Two key facts illustrate the link between quantum criticality and superconductivity unveiled by Analytis and his colleagues: The first is that in strange metals, superconductivity occurs in a whole phase diagram; the second is that the Hall effect is essentially a measure of the number of particles (i.e., electrons or holes) in a system.
The researchers observed that the anomalous effect observed in BaFe2(As1−xPx)2 as it approaches its quantum critical point only ceases when superconductivity does. Moreover, they found that the zero-temperature magnitude of the Hall effect's anomalous term were correlated to the magnitude of the superconducting Tc. This suggests that the strange metal's contribution to the Hall effect is, in fact, a measure of the emergent entities that are responsible for superconductivity.
"There was a second observation connected to the scale invariance observed before," Analytis said. "In a region of the phase diagram known as the 'critical fan' (the region thought to be dominated by fluctuations), the strange metal contribution depends only on the temperature, as if temperature sets the scale of the fluctuations in the system. Most importantly, the strange metal contribution was independent of composition X, even though the conventional contribution changed by a factor of three or more; which means that the strange metal Hall effect is not simply an additional source of charge, but that it arises from the collective motion of all the electrons as they approach a quantum critical phase transition."
When studying high Tc, researchers typically try to understand the emergent excitations that are responsible for superconductivity in a material. In conventional superconductors, these excitations are now known to be characterized as simple electrons or holes.
The recent study by Analytis and his colleagues could ultimately illuminate the nature of the excitations responsible for superconductivity in strange metals, which has so far remained elusive. Moreover, the researchers have identified a strategy that can be used to measure whether these excitations are present in a material or not.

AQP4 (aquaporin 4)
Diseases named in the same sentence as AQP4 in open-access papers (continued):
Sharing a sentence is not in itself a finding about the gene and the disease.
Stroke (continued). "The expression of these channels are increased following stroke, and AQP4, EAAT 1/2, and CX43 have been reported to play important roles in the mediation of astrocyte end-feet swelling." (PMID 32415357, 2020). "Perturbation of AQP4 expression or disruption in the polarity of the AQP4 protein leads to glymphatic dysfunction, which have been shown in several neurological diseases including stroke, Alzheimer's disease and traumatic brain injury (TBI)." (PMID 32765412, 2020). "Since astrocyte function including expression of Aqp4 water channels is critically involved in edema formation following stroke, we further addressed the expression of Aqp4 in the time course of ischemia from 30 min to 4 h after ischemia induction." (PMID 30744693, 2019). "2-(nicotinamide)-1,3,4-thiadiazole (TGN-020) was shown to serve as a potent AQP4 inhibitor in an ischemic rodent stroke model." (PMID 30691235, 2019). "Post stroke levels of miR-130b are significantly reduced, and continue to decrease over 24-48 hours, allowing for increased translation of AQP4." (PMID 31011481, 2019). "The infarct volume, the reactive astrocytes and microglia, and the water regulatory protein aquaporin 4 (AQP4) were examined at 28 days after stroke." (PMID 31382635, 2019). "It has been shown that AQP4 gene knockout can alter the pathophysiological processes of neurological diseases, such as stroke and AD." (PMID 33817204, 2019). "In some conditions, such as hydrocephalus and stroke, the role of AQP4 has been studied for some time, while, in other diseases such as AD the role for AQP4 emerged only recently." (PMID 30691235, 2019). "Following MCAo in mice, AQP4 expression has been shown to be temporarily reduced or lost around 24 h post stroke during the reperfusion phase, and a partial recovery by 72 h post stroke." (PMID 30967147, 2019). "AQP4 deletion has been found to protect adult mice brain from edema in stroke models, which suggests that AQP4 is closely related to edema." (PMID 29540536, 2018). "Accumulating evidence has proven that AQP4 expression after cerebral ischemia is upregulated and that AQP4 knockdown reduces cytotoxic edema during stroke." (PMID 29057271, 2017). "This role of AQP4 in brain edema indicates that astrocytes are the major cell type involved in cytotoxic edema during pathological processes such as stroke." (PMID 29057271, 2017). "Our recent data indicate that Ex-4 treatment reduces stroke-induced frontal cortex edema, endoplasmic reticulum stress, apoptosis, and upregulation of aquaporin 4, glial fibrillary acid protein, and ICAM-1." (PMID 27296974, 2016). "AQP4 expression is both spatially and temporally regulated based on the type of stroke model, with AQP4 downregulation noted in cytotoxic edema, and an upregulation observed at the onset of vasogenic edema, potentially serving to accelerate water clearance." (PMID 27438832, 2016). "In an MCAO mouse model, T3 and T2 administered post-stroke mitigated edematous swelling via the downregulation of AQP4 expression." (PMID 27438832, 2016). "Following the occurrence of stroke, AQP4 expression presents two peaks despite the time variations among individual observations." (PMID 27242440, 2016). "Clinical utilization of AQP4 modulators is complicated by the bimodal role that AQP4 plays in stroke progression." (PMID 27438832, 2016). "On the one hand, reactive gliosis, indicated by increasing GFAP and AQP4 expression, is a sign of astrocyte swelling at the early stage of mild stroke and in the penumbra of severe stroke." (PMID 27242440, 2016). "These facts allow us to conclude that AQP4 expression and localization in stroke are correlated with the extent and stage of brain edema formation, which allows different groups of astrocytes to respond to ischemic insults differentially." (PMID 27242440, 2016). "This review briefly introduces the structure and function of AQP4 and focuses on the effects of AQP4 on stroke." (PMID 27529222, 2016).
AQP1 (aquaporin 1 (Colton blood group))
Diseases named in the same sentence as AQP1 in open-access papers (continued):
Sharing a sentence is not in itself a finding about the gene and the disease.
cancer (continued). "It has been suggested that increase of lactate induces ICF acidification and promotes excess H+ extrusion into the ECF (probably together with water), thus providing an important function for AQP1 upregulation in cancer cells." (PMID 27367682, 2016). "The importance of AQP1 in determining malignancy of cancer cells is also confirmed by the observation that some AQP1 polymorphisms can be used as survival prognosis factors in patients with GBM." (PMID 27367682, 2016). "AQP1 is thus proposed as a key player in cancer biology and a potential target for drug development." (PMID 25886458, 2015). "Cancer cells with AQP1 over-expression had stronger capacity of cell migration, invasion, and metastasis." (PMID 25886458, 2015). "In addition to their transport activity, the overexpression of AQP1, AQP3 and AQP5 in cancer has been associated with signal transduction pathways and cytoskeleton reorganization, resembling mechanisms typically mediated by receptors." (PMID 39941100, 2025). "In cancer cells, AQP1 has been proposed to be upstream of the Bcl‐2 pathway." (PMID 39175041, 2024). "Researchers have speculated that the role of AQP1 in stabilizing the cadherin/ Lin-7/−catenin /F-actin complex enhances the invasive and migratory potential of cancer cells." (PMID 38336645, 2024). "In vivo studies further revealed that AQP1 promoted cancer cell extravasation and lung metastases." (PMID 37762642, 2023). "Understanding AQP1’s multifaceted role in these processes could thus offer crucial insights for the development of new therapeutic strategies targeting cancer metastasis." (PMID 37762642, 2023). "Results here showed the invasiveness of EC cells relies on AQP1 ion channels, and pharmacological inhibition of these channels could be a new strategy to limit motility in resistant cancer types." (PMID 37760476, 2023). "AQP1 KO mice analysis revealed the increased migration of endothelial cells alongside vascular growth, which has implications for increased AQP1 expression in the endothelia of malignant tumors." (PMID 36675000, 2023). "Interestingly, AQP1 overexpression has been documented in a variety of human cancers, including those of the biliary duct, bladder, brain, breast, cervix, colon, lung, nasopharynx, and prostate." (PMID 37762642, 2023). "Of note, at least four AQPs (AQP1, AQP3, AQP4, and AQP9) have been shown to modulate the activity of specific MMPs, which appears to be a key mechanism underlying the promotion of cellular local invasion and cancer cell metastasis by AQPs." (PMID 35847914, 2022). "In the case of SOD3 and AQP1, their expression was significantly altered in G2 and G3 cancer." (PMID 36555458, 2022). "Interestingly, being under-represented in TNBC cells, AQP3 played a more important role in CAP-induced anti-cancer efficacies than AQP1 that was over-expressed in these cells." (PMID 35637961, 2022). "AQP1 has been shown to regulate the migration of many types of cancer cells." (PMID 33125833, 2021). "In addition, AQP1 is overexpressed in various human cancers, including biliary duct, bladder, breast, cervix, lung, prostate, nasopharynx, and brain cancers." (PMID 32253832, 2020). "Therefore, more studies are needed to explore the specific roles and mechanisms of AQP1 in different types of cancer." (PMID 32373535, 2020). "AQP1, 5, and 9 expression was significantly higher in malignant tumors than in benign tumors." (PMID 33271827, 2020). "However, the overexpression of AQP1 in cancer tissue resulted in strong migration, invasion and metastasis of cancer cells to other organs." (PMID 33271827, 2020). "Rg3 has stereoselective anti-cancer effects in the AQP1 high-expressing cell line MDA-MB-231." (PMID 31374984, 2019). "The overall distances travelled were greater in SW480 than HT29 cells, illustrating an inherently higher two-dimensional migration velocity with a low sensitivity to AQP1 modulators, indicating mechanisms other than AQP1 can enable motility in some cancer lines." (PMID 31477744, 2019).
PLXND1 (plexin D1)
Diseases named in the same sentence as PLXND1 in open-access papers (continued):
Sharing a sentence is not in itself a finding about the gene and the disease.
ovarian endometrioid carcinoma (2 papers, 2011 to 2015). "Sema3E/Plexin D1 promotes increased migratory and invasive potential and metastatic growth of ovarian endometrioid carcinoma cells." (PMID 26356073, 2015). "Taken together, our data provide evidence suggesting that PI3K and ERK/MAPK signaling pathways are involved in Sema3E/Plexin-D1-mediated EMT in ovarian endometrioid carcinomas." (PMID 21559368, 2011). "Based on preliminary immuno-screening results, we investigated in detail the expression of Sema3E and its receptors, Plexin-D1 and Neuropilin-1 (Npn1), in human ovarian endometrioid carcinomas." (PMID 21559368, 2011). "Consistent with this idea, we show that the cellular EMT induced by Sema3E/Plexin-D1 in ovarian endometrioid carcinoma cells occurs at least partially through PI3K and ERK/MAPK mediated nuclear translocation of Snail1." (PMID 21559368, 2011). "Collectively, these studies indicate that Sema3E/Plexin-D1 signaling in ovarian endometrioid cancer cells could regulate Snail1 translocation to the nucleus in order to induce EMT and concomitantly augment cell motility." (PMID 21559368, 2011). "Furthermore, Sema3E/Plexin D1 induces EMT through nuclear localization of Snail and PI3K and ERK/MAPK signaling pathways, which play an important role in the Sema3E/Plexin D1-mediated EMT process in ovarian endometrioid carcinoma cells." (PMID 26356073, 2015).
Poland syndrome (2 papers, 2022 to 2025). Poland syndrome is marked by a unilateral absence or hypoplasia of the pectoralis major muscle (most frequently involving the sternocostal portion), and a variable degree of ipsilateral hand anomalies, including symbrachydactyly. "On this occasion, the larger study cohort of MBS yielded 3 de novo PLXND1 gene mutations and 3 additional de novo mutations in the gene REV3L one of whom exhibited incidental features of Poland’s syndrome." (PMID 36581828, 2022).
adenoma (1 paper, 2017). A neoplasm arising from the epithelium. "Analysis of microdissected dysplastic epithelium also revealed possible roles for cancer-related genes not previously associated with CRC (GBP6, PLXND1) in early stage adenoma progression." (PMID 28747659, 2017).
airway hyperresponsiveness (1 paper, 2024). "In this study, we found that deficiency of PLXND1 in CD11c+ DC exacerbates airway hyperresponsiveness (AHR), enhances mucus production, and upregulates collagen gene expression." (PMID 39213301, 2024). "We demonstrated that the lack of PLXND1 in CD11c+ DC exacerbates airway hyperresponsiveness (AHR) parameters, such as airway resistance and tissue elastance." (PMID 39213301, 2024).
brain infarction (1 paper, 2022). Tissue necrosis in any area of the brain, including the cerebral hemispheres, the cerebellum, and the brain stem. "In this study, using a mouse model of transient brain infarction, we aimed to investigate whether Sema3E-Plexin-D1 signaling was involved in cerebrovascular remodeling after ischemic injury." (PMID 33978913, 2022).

"It would be very exciting to see whether the properties we unveiled extend to other superconductors," Analytis said. "Right now, we would like to extend these measurements to different parts of the phase diagram and to different compounds. These are all long and complicated experiments requiring extensive synthesis and time in high field labs (like the NHMFL), but at least we know exactly what we are looking for, now."
In their next studies, the researchers would also like to start looking for strategies and tools that could be used to probe the spin degrees of freedom in unconventional superconductors directly. In fact, most existing methods tend to examine a material's charge degrees of freedom, which considerably limits their generalizability across different materials.
"The Hall effect will always mix these up, and we got lucky that in these materials, they separate into 'conventional' and 'strange metal' contributions," Analytis said. "But in order to see universalities across different materials classes, it will be important to develop new probes with more direct sensitivity to the 'strange metal' part of the system."
Scaling between magnetic field and temperature in the high-temperature superconductor BaFe2(As1-XPx)2. Nature Physics (2016). DOI: 10.1038/nphys3773.